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Cholangiocarcinoma Awareness Month

Author: Neil Fearn  Bullet  Dated: 9/2/2015

Cholangiocarcinoma (CC) is a liver cancer occurring within the bile ducts. It is extremely difficult to diagnose and treat, and is also known as a silent disease because the signs and symptoms can go unnoticed until the cancer is in the advanced stage, and only 5% of patients are likely to survive past a year.

The difficulties surrounding Cholangiocarcinoma make awareness all the more important

It is during February that the AMMF (Alan Morement Memorial Fund) redoubles its efforts to raise the awareness of cholangiocarcinoma (CC) throughout the UK.


The exact cause of bile duct cancer is still unknown.

In most cases, there are no signs of bile duct cancer until it reaches the later stages, and whilst any of these symptoms can be caused by conditions other than Cholangiocarcinoma, the following symptoms should always be checked by your GP:

  • • Jaundice – yellowing of the skin and the whites of the eyes
  • • Dark yellow urine and pale stools (bowel motions)
  • • Itchy skin
  • • Loss of appetite and unintentional weight loss
  • • Abdominal pain
  • • High temperatures


Staging is a way of describing the size of a cancer and how far it has grown. It also helps the doctor plan the appropriate treatment and can be used in estimating a person’s prognosis.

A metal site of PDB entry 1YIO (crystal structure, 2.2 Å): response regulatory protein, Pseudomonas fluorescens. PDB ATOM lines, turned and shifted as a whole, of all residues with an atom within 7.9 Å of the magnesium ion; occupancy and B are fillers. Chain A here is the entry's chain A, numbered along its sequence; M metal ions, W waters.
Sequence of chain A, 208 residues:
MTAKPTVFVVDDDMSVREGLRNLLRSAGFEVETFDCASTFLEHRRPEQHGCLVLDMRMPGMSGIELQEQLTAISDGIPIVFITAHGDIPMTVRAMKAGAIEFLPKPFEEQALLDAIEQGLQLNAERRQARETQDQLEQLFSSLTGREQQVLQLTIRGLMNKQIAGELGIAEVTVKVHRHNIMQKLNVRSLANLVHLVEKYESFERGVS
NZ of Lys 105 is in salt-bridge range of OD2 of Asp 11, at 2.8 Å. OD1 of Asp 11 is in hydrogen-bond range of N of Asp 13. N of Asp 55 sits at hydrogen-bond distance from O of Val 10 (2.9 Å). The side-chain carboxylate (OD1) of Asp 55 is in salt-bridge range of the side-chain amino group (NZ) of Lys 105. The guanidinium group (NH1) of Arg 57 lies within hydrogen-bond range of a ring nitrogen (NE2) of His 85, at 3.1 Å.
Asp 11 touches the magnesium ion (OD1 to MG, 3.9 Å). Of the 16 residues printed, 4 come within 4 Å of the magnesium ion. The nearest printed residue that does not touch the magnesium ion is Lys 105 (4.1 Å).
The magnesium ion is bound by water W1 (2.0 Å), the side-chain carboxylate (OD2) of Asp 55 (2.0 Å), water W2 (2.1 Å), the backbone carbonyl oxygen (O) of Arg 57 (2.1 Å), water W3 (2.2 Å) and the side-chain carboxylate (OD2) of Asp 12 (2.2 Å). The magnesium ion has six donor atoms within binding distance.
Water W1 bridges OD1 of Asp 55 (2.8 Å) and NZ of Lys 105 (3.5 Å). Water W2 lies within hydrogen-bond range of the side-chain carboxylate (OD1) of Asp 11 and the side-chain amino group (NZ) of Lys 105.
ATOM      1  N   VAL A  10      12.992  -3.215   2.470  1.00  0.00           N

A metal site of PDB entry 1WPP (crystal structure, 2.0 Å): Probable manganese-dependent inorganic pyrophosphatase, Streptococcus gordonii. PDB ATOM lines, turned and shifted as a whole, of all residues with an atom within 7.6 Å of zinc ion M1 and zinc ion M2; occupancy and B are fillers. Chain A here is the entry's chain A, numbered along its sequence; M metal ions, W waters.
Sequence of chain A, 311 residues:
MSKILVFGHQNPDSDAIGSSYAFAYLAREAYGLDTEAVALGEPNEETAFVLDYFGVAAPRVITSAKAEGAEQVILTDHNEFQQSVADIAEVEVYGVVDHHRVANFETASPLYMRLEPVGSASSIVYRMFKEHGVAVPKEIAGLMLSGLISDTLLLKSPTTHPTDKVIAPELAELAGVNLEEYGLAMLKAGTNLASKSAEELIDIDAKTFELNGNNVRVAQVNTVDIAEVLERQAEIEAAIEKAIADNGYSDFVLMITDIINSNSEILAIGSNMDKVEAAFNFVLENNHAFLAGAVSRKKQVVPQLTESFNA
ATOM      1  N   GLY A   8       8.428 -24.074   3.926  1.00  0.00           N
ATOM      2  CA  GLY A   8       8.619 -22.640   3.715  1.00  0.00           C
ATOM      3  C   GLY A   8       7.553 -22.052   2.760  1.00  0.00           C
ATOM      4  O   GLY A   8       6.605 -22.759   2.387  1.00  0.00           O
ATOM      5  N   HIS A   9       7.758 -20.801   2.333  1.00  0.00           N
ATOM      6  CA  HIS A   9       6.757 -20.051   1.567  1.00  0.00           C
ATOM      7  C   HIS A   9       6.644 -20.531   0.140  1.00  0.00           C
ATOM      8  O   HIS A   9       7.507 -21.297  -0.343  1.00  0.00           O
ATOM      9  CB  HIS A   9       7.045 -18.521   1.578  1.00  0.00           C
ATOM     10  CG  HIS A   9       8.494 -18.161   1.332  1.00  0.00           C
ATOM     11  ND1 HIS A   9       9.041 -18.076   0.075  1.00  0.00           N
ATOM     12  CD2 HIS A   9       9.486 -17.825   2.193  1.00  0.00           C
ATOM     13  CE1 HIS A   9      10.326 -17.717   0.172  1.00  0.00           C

• • Stage 1A
    The cancer is contained within the bile duct

  • • Stage 1B
    The cancer has spread through the wall of the bile duct, but not into nearby lymph nodes or other structures

  • • Stage 2A
    The cancer has spread into the liver, pancreas or gall bladder or to the nearby blood vessels, but not the lymph nodes

  • • Stage 2B
    The cancer has spread into nearby lymph nodes

  • • Stage 3
    The cancer is affecting the main blood vessels that take blood to and from the liver, or it has spread into the small or large bowel, the stomach or the abdominal wall. Lymph nodes in the abdomen may also be affected

  • • Stage 4
    The cancer has spread to distant parts of the body such as the lungs. If the cancer returns after initial treatment, this is known as recurrent cancer


The Alan Morement Memorial Fund (AMMF) is the only registered charity in the UK working to raise funds for research into cholangiocarcinoma. The charity’s current objectives are to raise the awareness of cholangiocarcinoma, to support specialised research teams in their work to find the causes, methods of earlier diagnosis and treatments, and to provide information on this disease.

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